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  13.  11
    No Intrinsic Value? No Problem.Levi Tenen - 2020 - Environmental Ethics 42 (2):119-133.
    Heirlooms and memorabilia are sometimes thought to be valuable for their own sakes even if they lack intrinsic value. They can have extrinsic final value, meaning that they can be valuable for their own sakes on account of their relation to other things. Yet if heirlooms and memorabilia can have this sort of value, then perhaps so can natural entities. If correct, this idea secures the claim that nature is valuable for its own sake without requiring that it have a (...)
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  14.  5
    Adapting Environmental Ethics to Rapid, Anthropogenic, and Global Ecological Change.Allen Thompson & Marion Hourdequin - 2020 - Environmental Ethics 42 (2):99-101.
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  15.  11
    Gorillas in the Midst.Steve Bein & James McRae - 2020 - Environmental Ethics 42 (1):55-72.
    In 2016, a Cincinnati Zoo worker shot and killed a Western lowland gorilla to protect a three-year-old boy who had fallen into the animal’s enclosure. This incident involves a variant of the classical trolley problem, one in which the death of a human being on the main track might be avoided by selecting an alternate track containing a member of an endangered species. This problem raises two important questions for environmental ethics. First, what, if anything, imbues a human child with (...)
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  16.  4
    John Basl: The Death of the Ethic of Life.Thomas H. Bretz - 2020 - Environmental Ethics 42 (1):93-96.
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  17.  6
    Abiotic Ecosystems?Benn Johnson - 2020 - Environmental Ethics 42 (1):39-53.
    Arthur Tansley first defined the term ecosystem in his seminal work “Use and Abuse of Vegetational Concepts,” as an improved way of viewing the relationships between plants and their physical environments. However, his definition, while widely influential, privileges the living components over nonliving components of ecosystems, and has thus been unable to fully overcome the biocentrism of early plant ecologists. Moreover, the binary between life and nonlife is untenable, and serves only as a marker of the underlying biocentric values of (...)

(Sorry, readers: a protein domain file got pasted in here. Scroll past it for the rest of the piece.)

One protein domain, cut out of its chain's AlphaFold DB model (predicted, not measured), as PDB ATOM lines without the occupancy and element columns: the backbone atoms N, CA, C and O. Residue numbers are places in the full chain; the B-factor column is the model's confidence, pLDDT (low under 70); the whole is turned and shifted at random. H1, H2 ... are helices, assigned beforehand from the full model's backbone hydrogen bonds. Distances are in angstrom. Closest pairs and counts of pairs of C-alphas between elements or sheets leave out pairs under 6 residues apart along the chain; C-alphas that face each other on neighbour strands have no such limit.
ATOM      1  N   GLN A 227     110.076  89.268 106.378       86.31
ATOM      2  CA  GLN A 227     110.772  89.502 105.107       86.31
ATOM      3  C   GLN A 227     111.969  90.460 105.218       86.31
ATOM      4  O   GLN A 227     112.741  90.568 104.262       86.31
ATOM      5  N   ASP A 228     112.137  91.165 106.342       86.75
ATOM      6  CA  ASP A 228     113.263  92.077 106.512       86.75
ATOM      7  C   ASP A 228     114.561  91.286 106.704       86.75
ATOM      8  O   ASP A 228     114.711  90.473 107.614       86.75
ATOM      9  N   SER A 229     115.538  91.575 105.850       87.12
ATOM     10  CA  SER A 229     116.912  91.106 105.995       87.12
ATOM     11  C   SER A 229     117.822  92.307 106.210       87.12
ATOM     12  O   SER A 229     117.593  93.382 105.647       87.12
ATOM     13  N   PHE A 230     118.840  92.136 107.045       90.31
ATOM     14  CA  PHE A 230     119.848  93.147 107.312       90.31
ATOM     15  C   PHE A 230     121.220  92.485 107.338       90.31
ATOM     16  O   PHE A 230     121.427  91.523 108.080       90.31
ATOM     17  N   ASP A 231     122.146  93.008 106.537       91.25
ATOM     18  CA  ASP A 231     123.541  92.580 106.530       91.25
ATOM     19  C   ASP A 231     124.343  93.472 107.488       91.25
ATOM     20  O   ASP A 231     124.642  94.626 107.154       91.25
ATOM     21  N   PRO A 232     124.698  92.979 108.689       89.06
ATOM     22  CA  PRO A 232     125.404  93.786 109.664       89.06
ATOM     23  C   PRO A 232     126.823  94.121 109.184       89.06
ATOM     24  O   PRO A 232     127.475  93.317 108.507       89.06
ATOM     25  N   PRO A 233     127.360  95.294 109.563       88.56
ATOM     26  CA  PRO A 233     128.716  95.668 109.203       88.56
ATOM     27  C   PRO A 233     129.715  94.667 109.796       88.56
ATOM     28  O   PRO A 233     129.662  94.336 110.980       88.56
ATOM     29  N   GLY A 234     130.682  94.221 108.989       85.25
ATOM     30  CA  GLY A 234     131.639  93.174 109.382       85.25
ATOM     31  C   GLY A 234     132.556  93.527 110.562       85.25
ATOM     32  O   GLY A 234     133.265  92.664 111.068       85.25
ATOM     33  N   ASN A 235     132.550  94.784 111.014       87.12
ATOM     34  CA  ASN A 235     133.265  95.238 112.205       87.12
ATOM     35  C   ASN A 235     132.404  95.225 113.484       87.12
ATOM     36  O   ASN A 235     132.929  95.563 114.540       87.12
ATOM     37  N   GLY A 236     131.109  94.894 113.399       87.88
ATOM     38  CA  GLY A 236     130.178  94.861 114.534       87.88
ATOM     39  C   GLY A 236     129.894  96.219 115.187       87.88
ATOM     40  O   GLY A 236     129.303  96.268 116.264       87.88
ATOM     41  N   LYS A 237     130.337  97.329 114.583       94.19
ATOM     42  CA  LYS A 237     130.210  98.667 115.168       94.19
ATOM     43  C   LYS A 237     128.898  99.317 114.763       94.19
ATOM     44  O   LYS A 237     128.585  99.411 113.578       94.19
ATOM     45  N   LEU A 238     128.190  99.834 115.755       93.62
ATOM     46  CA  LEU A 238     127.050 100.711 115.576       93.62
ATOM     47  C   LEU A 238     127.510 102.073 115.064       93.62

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  18.  5
    Transforming Genius Into Practical Power.Russell C. Powell - 2020 - Environmental Ethics 42 (1):21-37.
    John Muir can be interpreted to have employed a similar strategy in his earliest conservation advocacy writings as the strategy Ralph Waldo Emerson employed to overcome the public futility of his personal ideals. Like Emerson, Muir came to offset the despair he felt at the political impotence of his conscience with a positive outlook on his potential to embody his subjective ideals both in his personal character and in his contributions to concrete forms of social practice. Muir thus can be (...)
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  19.  8
    Adaptation, Transformation, and Development.Allen Thompson - 2020 - Environmental Ethics 42 (1):5-20.
    It is widely accepted that we must adapt to climate change. But we sit on the edge of radical, unprecedented, and rapid anthropogenic environmental changes that are driven by many factors in addition to greenhouse gas emissions. In this way, we occupy a unique and precarious position in the history of our species. Many basic conditions of life on Earth are changing at an alarming rate and thus we should begin to transform and broaden our thinking about adaptation. The conceptual (...)
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  20.  4
    Chinese Environmental Ethics and Whitehead’s Philosophy.Zhihe Wang, Meijun Fan & Cobb Jr - 2020 - Environmental Ethics 42 (1):73-91.
    Environmental ethics is a major topic of discussion and enactment in China. The government is committed to work toward an “ecological civilization,” a society in which concerns for a healthy natural environment are interwoven with concerns for a healthy human society and healthy human relations with nature. Whereas in the United States concern for the environment is rarely consciously philosophical, Chinese history has made people aware that philosophy underlies and shapes public policy. Whitehead’s thought has been welcomed as a way (...)